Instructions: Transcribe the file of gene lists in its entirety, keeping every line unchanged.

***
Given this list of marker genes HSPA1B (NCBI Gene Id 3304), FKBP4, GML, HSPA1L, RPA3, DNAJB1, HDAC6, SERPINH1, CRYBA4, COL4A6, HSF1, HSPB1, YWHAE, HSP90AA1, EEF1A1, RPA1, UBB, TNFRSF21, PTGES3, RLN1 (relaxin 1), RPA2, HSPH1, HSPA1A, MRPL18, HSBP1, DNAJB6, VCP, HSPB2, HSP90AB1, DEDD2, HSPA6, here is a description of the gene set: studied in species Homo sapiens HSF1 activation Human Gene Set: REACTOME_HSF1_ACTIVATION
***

Given this list of marker genes HSPA1B (NCBI Gene Id 3304), FKBP4, GML, HSPA1L, RPA3, DNAJB1, HDAC6, SERPINH1, CRYBA4, COL4A6, HSF1, HSPB1, YWHAE, HSP90AA1, EEF1A1, RPA1, UBB, TNFRSF21, PTGES3, RLN1 (relaxin 1), RPA2, HSPH1, HSPA1A, MRPL18, HSBP1, DNAJB6, VCP, HSPB2, HSP90AB1, DEDD2, HSPA6, here is a description of the gene set: studied in species Homo sapiens HSF1 activation Human Gene Set: REACTOME_HSF1_ACTIVATION